Sunday, July 10, 2011
Shhh! That’s a 4-letter bad word…
Just over 15 years ago, I converted to Catholicism. I hope in the future to go into more detail about my conversion but for now, I think it's best to simply say on Easter Eve 1996, I became a Christian. Even though I had gone through the Rite of Christian Initiation for Adults class, I still knew as little about Catholicism as I did prior. It's a shame really and part of the problem the Catholic Church faces today---poor catechesis. But whatever little I knew, I was still a Catholic, whatever that meant. The 6 or 8 months of classes and questions did very little except clarify that Mary was a virgin for her entire life and that Jesus is God.
After those classes and my Confirmation, there was very little instruction, preaching, or teaching. I went to Mass, heard some Scripture reading, listened to a sermon filled with little anecdotes, and sang a few songs familiar to my Protestant upbringing. Whatever beliefs or philosophies I brought with me to my new faith, I was assured, were quite compatible with Catholicism. It wasn't until much later that I learned Catholics have about as many beliefs and philosophies as American politicians. And it also wasn't until much later that I realized that the majority of Catholics in America don't really have the tiniest understanding of their own faith.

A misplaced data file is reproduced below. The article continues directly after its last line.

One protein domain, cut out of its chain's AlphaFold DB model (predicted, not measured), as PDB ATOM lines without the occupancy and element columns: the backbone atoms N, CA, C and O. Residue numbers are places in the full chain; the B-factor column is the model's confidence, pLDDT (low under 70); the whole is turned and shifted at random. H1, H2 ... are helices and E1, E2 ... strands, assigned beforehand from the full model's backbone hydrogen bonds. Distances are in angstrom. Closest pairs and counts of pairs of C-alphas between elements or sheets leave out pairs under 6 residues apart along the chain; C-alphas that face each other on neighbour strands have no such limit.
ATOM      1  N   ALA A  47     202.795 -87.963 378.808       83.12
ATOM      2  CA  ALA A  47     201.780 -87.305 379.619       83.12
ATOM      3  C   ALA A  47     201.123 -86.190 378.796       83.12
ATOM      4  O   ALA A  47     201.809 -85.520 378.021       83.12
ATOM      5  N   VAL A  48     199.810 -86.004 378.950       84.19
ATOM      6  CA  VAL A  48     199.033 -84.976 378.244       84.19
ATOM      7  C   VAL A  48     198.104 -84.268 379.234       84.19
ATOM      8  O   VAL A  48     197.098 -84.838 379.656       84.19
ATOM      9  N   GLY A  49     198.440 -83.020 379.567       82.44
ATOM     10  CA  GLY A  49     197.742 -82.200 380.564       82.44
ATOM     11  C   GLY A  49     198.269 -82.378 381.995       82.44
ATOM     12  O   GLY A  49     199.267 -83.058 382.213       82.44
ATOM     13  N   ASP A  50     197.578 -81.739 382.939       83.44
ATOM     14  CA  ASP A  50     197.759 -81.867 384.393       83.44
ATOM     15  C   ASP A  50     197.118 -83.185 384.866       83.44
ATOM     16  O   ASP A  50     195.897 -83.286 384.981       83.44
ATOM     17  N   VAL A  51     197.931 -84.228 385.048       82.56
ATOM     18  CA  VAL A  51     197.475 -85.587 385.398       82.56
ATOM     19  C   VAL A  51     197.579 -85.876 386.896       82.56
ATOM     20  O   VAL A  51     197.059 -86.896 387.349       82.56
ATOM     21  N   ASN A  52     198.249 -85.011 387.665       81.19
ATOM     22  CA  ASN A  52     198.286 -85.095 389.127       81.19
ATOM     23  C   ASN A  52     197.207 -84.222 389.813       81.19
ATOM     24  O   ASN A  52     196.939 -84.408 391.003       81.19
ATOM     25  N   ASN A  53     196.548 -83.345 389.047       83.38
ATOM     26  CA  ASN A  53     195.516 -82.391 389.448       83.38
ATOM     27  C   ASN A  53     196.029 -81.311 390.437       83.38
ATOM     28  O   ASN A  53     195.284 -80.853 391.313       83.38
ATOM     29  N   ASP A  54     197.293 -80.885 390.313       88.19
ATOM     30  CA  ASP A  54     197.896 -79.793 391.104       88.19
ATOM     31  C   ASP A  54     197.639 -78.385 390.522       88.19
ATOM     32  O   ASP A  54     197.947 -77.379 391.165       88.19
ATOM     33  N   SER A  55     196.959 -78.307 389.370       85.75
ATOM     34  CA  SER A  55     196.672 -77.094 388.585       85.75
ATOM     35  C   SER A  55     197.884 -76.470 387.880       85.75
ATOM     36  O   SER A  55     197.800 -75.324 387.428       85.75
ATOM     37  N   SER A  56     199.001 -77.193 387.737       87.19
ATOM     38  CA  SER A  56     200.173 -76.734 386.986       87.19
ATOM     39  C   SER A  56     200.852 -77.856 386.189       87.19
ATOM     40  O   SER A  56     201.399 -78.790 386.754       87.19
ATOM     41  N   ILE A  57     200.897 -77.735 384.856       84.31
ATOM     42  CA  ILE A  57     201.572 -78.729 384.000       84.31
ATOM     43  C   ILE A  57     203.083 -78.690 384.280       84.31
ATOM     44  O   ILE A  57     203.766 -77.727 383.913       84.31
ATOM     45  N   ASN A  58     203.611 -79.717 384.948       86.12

Probably because I came to Catholicism via Southern varieties of Protestantism, once I became a Catholic I wanted to know and understand it better. Before the internet was widely available, I spent some time reading books at the library. I learned a lot of information that way, but it was extremely limited, nonetheless. But in the recent years, I've discovered the internet contains a wealth of information and there is no shortage of opinions or facts regarding the subject. So it is there that, in the last decade, I have discovered truths and falsehoods about Catholicism.